Provenge, a New Prostate Cancer Vaccine, Will Soon Be Available at UCSF

May 24, 2010
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The cancer vaccine sipuleucel-T — now commercially branded as Provenge — will soon be available at a select group of medical centers nationwide, including UCSF.

Provenge is a newly-approved, life-extending prostate cancer treatment for men with advanced disease. Medical centers that helped to carry out the clinical trials leading to approval by the U.S. Food and Drug Administration (FDA) will be the first to offer Provenge in standard practice. Within a few weeks, UCSF cancer specialists will become the first and only site in Northern California to make the treatment available to patients who are not participating in clinical trials.

At the end of April 2010, Provenge became the first cancer treatment vaccine to be approved by the FDA. Compared to chemotherapy, Provenge generally causes fewer and milder side effects.

UCSF medical researcher Dr. Eric Small has been involved in the development of the treatment. He conducted the first studies in patients, and has remained involved through the completion of advanced phase III clinical trials.

Small, a medical oncologist and the director of clinical sciences for the UCSF Helen Diller Family Comprehensive Cancer Center, is optimistic about the possibility that Provenge and other immunotherapies now in clinical trials will prove effective alone or in combination with other drugs against all stages of prostate cancer.

"The stimulation of the immune system to attack cancer has been an elusive goal. The data that led to the FDA approval of Provenge is an important proof-of-concept."

Production of Provenge Ramps Up

Provenge is expected to be in short supply for a year or two. Dendreon, the Seattle-based company that developed Provenge, is still ramping up its manufacturing capability. The company announced that treatment would initially become available at about 50 sites nationwide.

The FDA approved the use of Provenge to treat only certain men with prostate cancer. A man must have cancer that has spread to other tissues. He must be experiencing no symptoms, or only minor symptoms. He must be taking hormonal therapy to block the cancer-stimulating effects of testosterone. In addition, his PSA score must be rising over time, despite hormonal therapy. A rising PSA score is an indication that hormonal treatment may no longer be effective.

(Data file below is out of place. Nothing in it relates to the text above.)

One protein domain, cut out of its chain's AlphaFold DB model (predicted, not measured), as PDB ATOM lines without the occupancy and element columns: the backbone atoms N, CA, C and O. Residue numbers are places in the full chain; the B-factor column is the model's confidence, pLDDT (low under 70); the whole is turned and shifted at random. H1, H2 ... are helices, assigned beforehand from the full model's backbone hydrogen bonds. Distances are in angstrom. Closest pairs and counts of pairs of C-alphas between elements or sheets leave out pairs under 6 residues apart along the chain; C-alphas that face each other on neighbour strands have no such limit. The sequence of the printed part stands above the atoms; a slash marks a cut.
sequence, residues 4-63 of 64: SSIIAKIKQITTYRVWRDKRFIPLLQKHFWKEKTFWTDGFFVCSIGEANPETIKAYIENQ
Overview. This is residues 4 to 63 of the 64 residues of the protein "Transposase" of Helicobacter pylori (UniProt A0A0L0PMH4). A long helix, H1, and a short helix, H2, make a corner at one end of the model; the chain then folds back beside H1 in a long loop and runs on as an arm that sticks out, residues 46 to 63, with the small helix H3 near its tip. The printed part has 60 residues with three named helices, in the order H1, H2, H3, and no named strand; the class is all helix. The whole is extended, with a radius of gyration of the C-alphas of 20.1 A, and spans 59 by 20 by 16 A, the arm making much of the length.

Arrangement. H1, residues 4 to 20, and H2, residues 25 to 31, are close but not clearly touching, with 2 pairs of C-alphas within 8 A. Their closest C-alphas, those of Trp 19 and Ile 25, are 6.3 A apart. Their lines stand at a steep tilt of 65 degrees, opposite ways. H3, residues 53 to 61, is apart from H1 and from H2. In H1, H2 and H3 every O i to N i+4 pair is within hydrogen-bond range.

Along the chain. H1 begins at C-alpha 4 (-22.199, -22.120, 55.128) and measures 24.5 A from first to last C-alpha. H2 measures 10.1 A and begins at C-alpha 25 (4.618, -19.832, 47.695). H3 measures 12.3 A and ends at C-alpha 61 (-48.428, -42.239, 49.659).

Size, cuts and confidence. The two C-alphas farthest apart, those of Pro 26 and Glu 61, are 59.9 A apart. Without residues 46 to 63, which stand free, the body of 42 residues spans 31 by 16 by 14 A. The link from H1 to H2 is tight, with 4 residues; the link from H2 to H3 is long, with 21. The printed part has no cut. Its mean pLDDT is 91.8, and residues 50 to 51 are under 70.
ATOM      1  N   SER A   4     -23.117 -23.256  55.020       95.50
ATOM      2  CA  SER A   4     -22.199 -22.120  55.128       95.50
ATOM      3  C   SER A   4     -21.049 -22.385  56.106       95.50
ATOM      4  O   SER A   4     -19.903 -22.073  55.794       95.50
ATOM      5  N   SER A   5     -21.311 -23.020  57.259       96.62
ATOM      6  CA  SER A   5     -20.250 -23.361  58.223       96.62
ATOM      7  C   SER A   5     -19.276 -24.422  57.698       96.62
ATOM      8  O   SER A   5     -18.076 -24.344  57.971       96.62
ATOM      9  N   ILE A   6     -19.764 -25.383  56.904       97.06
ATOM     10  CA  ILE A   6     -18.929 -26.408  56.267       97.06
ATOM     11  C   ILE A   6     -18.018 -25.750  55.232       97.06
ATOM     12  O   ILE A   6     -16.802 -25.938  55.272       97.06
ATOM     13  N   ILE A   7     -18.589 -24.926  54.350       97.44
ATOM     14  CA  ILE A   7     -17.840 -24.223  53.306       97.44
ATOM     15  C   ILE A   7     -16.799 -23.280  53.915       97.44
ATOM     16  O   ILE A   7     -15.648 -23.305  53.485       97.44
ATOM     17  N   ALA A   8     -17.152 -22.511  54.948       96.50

Provenge is made from a patient's own immune cells. Certain immune cells are removed from the patient and trained to target a protein called PAP. PAP is found primarily on prostate tumor cells and on normal prostate cells. The patient receives three infusions of these immune cells, two weeks apart.

Compared to untargeted immune cells, Provenge extended patient survival by an average of four months in phase III clinical trials. Three times as many men treated with Provenge survived three years or more. Provenge does not appear to shrink tumors significantly. Nor does treatment cause a drop in PSA levels.

Provenge Studies for Early-stage Prostate Cancer at UCSF

Ongoing studies aim to evaluate Provenge treatment at earlier stages of prostate cancer. Researchers also are initiating studies to combine Provenge with other treatments.

At UCSF, urologic oncologist Dr. Lawrence Fong is leading a trial to evaluate Provenge treatment prior to surgery to remove the prostate. This trial is open only to men whose tumors have not spread beyond the prostate.

Clinical trials also are underway at UCSF to treat prostate cancer patients with other immunotherapies. UCSF physician-scientists are testing an immune-system-stimulating protein called GM-CSF. In one of these clinical trials, researchers are combining GM-CSF with an antibody.

The antibody, called ipilimumab, was developed by Medarex, now owned by Bristol-Myer-Squibb. The antibody targets a protein — called CTLA-4 — which acts like a set of brakes on the body's immune system to prevent the body from attacking its own tissues.

Unfortunately, the immune system tolerates established tumors, which arise from normal tissue. By releasing the brakes, ipilimumab allows the immune system to attack tumors. Small led the first clinical trial of ipilimumab. The drug has not yet been approved for any use outside of clinical trials.